Monday, January 30, 2012

Writing 101: Dialogue Part I


No matter how young you were when you first put pen to paper, there is at least one thing you have been doing much longer than writing. Unless you are Emlyn Chand, who claims to have sprung from the womb with fountain pen in hand, you were a practiced pro at talking well before you wrote your first masterpiece.

So why is it that adding dialogue to our work is so painful? Dialogue is another one of those skills that if done well is seamless in a great piece of fiction. However, if you don't follow some basic guidelines your novel will start to resemble Frankenstein. And I'm not referring to the cuter, funnier Young Frankenstein.

Here are the basic tips I found in how to write excellent dialogue (AKA dialogue that doesn't suck). Since this is such a broad topic and one that I am especially bad at, next week I'll cover even more useful tips!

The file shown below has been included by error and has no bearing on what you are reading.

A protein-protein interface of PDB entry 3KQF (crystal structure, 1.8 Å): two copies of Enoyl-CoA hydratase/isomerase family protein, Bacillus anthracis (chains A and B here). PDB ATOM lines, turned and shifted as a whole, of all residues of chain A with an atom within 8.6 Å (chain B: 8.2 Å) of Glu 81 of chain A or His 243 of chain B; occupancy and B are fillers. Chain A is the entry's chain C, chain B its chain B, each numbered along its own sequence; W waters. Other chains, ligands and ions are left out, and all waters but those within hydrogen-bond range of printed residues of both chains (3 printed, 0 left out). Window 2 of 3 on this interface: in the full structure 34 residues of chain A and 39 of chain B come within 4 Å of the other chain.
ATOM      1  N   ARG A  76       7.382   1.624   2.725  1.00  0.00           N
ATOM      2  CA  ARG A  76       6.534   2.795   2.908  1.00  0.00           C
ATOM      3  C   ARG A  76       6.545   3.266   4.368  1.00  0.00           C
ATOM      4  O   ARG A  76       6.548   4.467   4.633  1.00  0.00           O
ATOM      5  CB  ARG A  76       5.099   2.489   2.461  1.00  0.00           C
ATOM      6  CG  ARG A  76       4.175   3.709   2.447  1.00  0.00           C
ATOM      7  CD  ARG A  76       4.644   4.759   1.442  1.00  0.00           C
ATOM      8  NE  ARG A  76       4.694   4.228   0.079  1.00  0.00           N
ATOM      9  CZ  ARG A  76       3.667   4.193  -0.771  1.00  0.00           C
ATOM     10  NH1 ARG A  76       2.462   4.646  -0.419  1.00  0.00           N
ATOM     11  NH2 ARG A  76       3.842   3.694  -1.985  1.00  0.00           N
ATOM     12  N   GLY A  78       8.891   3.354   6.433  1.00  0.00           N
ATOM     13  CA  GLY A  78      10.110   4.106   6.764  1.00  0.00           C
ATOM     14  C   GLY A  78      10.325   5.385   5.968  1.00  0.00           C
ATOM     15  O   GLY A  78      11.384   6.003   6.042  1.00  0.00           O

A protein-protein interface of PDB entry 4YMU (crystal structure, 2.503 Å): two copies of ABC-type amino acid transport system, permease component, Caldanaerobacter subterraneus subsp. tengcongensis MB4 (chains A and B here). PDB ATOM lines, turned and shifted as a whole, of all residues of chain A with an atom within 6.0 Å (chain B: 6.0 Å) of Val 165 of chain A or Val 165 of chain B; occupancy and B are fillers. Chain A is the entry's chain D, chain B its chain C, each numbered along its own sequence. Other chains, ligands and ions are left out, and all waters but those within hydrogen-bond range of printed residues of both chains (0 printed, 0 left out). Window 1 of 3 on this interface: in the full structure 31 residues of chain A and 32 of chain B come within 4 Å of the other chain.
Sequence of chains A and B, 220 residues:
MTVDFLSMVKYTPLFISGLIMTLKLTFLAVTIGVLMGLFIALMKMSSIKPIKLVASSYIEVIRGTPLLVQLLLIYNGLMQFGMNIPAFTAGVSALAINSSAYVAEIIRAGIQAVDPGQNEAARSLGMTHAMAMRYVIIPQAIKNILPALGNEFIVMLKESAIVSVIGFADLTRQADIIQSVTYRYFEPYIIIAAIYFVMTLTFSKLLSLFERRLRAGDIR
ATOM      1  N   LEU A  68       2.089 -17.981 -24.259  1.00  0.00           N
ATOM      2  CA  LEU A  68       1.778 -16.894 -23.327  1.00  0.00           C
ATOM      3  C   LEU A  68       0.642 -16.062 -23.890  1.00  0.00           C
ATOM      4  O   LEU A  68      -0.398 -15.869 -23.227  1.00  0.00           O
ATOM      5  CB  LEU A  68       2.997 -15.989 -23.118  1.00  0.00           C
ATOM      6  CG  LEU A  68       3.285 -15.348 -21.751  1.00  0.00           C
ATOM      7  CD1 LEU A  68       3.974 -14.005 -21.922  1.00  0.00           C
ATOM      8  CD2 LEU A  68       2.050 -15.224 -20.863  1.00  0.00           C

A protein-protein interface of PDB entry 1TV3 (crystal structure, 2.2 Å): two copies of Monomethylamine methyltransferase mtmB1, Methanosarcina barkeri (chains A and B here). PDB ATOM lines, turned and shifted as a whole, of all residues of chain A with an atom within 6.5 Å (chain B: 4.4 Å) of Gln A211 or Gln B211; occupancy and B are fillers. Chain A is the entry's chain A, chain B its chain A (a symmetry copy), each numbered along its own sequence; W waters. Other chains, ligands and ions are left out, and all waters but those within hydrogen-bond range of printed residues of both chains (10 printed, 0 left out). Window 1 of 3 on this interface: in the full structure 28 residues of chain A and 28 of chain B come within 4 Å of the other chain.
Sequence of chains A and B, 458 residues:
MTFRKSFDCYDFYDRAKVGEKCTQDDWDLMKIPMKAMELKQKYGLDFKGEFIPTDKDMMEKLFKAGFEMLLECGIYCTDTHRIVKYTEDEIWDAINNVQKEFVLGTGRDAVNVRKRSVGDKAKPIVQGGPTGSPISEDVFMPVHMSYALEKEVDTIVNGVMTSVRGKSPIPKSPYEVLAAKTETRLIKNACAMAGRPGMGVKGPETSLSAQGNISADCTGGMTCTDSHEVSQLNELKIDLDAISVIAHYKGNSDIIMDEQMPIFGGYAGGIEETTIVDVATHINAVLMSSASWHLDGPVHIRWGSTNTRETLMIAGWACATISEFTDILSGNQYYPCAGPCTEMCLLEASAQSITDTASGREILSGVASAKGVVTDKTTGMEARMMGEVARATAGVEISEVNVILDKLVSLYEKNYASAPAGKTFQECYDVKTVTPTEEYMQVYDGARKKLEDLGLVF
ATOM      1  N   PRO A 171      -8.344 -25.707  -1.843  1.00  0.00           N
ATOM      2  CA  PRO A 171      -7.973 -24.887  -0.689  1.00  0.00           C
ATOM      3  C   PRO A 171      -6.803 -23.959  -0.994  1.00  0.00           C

First tip, listen to how people talk. This is a perfect excuse to take a seat at your favorite coffee house, library, or lunch table and eavesdrop on other people. Feeling extra bold? Use the record memo feature on your iPhone. Some people would call this being nosy. As writers, we get to call it research. But don't just listen in, write it down. Don't skip lines, don't gloss over the hiccups, write it down verbatim.

You'll probably find two things from this exercise. One, people in general have a very poor grasp on the English language. And two, real dialogue is not going to work in your novel.

So now that you have this conversation on paper, tip number two is to slice and dice. Cut out all the filler words like 'um' and 'ah' that we are all so quick to use. This should give the scene an immediate improvement, but you're not done there. Next, figure out what the main subject on the conversation is, and cut out anything that isn't.

Like a magpie with a shiny object, people tend to get distracted by the things around them. If one of your speakers uses the phrase, “And that reminds me...”, you have just hit a tangent. Dialogue should not include every fleeting thought that pops into your character's head. Stick to the point.